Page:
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More Experts Assess NAR Settlement’s Impact on Real Estate

real estate
Real estate deal | Image by PeopleImages/Getty Images

The National Association of Realtors announced it reached an agreement to conclude litigation over home seller claims and brokerage fees earlier this month, laying the groundwork for changes in the industry.

NAR agreed to resolve antitrust litigation that accused real estate brokers of inflating sales commissions. As part of the $418 million settlement, NAR will amend old commission rules, paving the way for buyers to negotiate lower costs or not use agents at all.

Speaking with U.S. News, Steve Nicastro, a real estate agent and content lead at Clever Real Estate in Charleston, South Carolina, said he believes the ban will result in “lower commissions overall, and a change in how homebuyers use and pay their agent.”

Roger Healy, owner and CEO of Rogers Healy and Associates Real Estate, said he believes the settlement will result in a more “professional” residential real estate environment. He also expects some agents to exit the industry.

“I’ve have [sic] a hard time thinking it’s going to completely turn the industry upside down. I think that we’ll see a lot of realtors leave the industry, people who are just either stubborn or not interested in learning something new,” said Healy, per D Magazine.

Russ Anderson, president of Briggs Freeman, said he thinks the settlement will help distinguish the “professional agents from hobby agents.”

“I think the real professionals stay, and the real professionals figure out how to work with it. And I think they’re the ones that create the competition, from broker to broker,” said Anderson, according to D Magazine.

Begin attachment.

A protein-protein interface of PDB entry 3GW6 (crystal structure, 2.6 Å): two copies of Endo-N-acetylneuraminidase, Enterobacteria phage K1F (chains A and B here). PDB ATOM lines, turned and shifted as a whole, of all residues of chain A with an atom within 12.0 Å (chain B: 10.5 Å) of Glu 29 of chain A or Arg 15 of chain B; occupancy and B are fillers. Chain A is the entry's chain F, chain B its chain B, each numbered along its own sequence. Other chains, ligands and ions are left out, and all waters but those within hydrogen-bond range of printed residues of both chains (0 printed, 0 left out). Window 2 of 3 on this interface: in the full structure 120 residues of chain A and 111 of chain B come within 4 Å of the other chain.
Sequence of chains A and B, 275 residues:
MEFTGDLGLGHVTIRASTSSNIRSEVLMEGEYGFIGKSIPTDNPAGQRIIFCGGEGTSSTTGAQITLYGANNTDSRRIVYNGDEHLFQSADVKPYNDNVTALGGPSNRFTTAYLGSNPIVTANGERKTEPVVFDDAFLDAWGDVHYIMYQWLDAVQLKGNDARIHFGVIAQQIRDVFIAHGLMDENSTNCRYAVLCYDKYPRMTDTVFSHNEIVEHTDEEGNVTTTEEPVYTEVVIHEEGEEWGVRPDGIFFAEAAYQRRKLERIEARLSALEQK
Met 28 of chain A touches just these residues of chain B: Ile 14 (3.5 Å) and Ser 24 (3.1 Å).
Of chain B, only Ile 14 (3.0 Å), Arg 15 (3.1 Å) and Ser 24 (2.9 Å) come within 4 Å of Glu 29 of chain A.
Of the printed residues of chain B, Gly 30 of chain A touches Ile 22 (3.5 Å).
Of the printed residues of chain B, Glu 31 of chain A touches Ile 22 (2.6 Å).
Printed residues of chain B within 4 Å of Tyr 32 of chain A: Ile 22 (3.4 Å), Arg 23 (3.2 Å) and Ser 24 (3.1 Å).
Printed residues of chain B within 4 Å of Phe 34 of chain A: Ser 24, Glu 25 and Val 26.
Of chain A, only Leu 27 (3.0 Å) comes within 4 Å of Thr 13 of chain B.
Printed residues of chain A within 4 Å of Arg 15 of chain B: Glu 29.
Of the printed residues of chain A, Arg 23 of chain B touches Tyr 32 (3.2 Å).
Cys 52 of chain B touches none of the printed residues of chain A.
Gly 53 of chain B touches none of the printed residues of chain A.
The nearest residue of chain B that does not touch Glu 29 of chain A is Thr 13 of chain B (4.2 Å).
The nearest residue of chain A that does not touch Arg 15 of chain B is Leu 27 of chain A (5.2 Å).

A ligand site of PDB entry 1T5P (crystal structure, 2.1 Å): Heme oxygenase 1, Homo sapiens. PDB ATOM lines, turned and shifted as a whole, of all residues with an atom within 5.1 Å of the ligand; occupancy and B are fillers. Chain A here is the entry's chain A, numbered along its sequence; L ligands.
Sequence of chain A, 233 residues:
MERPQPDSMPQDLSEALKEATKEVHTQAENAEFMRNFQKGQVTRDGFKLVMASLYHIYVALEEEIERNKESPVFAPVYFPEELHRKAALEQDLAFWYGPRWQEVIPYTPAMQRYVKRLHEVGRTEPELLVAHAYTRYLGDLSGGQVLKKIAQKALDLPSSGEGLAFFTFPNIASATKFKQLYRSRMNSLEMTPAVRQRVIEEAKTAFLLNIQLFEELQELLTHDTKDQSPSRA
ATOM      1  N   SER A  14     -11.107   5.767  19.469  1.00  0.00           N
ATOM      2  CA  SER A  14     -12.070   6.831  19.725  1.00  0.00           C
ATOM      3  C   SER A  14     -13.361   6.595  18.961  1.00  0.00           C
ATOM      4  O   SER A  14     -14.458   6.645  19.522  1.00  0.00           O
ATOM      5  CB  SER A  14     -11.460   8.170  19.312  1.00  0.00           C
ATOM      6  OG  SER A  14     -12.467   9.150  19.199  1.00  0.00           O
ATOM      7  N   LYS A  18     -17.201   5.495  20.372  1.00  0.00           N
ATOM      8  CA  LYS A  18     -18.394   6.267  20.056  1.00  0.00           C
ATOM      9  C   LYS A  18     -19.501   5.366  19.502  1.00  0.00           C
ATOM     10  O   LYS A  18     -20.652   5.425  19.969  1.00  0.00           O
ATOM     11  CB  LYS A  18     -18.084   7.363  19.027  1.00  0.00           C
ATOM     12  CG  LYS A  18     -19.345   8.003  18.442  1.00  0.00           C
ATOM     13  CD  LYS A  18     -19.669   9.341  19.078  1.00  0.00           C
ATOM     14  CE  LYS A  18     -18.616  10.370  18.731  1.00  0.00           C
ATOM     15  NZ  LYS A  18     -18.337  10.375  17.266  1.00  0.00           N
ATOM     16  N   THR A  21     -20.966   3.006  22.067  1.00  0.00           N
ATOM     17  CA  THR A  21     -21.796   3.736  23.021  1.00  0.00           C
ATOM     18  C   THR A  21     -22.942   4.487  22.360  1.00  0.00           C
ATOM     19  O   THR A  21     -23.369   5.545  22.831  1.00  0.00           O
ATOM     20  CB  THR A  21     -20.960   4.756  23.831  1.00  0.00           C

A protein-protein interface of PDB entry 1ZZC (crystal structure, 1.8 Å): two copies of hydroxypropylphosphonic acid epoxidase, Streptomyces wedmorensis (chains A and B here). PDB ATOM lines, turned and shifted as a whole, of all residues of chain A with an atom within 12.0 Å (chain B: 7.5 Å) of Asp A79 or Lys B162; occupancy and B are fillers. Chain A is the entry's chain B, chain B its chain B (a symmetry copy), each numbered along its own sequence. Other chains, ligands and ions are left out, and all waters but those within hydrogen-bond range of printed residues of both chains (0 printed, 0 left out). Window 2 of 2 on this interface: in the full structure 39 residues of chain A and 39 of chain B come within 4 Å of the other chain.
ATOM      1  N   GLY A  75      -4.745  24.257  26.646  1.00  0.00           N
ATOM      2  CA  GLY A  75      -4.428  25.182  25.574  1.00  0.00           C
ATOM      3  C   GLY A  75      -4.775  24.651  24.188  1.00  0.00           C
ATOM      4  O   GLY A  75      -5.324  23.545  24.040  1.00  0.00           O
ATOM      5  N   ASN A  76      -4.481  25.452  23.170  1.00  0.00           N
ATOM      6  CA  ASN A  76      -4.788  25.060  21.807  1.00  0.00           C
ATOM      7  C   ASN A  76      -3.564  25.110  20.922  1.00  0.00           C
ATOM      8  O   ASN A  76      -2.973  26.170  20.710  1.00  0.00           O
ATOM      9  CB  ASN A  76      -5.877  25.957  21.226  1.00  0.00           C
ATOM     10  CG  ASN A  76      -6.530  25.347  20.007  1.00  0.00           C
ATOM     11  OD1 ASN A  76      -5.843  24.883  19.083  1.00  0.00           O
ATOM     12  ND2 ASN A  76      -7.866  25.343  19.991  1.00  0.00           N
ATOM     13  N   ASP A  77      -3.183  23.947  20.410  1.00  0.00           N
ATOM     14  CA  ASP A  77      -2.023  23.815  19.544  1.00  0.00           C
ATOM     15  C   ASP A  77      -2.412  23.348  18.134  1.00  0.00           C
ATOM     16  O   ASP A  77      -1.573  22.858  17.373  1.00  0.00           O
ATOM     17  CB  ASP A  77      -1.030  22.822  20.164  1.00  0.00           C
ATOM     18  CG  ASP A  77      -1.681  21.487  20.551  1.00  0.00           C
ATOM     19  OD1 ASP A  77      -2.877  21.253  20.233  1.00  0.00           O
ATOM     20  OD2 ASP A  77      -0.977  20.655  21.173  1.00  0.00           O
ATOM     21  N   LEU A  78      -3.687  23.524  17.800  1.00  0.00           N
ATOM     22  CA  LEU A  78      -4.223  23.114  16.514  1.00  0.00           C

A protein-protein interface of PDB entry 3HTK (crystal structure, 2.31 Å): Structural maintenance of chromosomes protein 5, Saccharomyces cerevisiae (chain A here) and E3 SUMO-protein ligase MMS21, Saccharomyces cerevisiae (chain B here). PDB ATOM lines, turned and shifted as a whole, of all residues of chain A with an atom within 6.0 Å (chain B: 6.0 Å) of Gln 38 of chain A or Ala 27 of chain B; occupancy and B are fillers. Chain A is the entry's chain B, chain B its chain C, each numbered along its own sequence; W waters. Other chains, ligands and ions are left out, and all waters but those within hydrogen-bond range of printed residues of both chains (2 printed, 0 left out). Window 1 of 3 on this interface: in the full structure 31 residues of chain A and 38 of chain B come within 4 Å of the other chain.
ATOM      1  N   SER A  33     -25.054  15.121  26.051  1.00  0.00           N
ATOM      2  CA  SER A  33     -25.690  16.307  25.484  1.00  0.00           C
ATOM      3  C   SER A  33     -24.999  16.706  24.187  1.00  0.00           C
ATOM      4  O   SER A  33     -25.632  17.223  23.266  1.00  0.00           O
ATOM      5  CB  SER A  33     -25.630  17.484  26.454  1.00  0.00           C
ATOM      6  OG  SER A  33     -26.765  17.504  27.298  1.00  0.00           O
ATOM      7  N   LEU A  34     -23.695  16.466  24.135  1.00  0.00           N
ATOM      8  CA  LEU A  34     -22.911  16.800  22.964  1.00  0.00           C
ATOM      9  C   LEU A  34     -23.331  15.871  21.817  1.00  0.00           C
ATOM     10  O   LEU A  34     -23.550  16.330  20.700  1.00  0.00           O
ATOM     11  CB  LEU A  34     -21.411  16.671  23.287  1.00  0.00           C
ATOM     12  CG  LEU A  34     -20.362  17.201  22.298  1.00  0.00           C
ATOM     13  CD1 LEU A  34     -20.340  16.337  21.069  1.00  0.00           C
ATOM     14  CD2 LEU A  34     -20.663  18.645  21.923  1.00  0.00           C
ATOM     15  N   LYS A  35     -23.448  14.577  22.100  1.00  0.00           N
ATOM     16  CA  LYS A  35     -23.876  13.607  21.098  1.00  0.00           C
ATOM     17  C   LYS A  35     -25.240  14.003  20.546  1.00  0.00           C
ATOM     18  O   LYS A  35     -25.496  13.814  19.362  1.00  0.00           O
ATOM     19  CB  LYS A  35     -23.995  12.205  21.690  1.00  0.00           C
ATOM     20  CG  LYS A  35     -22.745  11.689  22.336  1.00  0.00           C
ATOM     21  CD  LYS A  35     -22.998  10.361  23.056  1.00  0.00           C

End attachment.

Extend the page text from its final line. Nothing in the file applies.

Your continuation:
Specifically, NAR consented to prohibiting the practice of offering compensation to the buyer’s agent through multiple listing services (MLS). The group must also enter into written agreements with all clients. These agreements must disclose all fees and services before any work can commence.

The initial issue stemmed from a tactic known as “steering.” As previously reported by The Dallas Express, steering occurs when real estate agents influence buyers to purchase homes that deliver higher commissions, regardless of whether the property is best suited to the client.

In other words, steering is when agents promote a particular property, motivated by a higher payout rather than what is best for the buyer. While NAR has agreed to the settlement, the group maintains that no wrongdoing was ever committed.

“The settlement, which is subject to court approval, makes clear that NAR continues to deny any wrongdoing in connection with the [MLS] cooperative compensation model rule … that was introduced in the 1990s in response to calls from consumer protection advocates for buyer representation,” read a March 15 announcement from the Chicago-based real estate group.

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